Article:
Highlighting Tuesday’s Jacksonville City Council meeting was an extensive public hearing on the expansion of the Human Rights Ordinance.
Advocates for expansion want housing, job, and public accommodations protections for people on the grounds of sexual orientation, gender identity and gender expression. The bill language protects small businesses and religious organizations from abiding by this law, though it does not include a carve-out exemption from compliance for those who prefer to discriminate.
Expansion opponents frame this measure as a “bathroom bill,” an elaborate ruse designed primarily to ensure transgendered or those men who “identify” as female have carte blanche access to a women’s bathroom or locker room.
This is the same old debate we’ve been having here since 2012.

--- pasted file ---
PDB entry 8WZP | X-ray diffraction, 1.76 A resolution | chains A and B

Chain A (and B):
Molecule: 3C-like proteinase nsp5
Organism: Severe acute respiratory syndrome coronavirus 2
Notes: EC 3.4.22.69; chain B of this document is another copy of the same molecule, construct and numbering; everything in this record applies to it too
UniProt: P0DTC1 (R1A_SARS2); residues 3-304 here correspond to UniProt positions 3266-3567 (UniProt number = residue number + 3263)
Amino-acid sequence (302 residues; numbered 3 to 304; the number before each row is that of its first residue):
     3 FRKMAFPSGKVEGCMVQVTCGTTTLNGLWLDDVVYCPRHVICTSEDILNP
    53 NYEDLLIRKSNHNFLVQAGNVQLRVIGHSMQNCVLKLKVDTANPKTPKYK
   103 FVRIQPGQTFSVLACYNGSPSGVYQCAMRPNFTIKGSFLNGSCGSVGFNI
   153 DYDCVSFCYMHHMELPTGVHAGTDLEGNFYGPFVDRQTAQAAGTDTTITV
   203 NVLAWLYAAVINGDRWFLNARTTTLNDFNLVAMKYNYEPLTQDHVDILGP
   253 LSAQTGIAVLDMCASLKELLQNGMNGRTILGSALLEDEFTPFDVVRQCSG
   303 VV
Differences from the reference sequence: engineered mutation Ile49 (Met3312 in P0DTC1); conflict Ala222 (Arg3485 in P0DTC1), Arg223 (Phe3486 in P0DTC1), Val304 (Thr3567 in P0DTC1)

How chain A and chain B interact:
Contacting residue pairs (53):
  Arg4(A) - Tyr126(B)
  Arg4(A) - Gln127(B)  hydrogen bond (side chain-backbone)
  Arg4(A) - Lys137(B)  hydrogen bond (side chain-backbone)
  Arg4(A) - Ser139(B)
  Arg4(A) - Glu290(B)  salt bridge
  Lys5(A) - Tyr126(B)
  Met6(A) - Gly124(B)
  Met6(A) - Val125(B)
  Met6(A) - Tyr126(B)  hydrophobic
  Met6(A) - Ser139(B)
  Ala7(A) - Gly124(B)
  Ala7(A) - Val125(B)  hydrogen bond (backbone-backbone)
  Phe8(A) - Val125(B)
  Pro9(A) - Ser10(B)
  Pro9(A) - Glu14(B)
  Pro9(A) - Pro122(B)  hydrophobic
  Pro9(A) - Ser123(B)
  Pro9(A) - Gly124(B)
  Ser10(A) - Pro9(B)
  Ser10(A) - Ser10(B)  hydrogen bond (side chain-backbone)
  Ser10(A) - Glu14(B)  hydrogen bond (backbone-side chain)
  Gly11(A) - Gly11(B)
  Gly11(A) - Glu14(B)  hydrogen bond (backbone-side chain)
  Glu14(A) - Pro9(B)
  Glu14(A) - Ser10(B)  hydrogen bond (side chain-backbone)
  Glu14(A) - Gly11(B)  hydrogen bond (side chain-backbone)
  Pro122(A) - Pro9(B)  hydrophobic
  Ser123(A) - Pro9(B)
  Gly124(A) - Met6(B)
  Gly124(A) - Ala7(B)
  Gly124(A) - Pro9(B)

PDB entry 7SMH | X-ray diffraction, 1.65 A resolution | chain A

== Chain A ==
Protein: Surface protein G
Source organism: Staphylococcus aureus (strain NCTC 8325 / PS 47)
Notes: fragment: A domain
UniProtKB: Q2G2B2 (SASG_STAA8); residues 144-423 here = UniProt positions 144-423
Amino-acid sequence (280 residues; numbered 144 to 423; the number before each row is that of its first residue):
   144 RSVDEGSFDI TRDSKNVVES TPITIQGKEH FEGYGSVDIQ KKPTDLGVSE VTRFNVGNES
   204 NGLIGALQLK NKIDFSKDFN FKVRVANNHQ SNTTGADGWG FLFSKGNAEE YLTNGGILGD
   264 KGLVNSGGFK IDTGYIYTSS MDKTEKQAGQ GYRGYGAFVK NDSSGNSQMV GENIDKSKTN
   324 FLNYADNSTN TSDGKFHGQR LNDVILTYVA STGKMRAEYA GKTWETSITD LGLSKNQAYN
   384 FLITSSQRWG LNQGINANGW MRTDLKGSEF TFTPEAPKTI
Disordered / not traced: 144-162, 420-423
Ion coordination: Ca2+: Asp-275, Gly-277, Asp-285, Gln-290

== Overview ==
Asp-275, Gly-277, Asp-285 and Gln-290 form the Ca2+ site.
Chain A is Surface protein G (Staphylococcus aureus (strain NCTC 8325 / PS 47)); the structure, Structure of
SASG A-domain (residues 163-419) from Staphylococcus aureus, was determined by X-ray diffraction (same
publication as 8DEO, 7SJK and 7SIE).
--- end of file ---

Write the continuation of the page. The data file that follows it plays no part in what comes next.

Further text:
This time, advocates feel confident they may be able to get the bill passed. The expectation is that 11 to 13 yes votes may manifest.
Thirteen would be the magic number; a supermajority would take the issue off Curry’s desk. More likely, it will be 11 or 12.
And for Curry, who won’t leave politics anytime soon, it presents the toughest decision of his tenure.
7. Ability Housing beats the NIMBY brigade
The Springfield neighborhood may not have wanted Ability Housing to develop a 12-unit apartment building to house veterans. And the city, sensitive to the community activists, may have thrown up some roadblocks.
Seemed like a good idea at the time.
But now, WOKV reports, it looks to have been all for naught.
“Federal court records obtained by WOKV show Ability Housing of Northeast Florida, Disability Rights of Florida, and the City of Jacksonville have come to terms over a pending lawsuit dealing with a project that would have housed homeless, disabled veterans in Springfield. A related case with the Department of Justice has also reached a settlement. In all, the City will pay close to $2 million in fines, attorney’s fees and other requirements, while making changed to zoning laws. The settlement comes without any admission of wrongdoing.”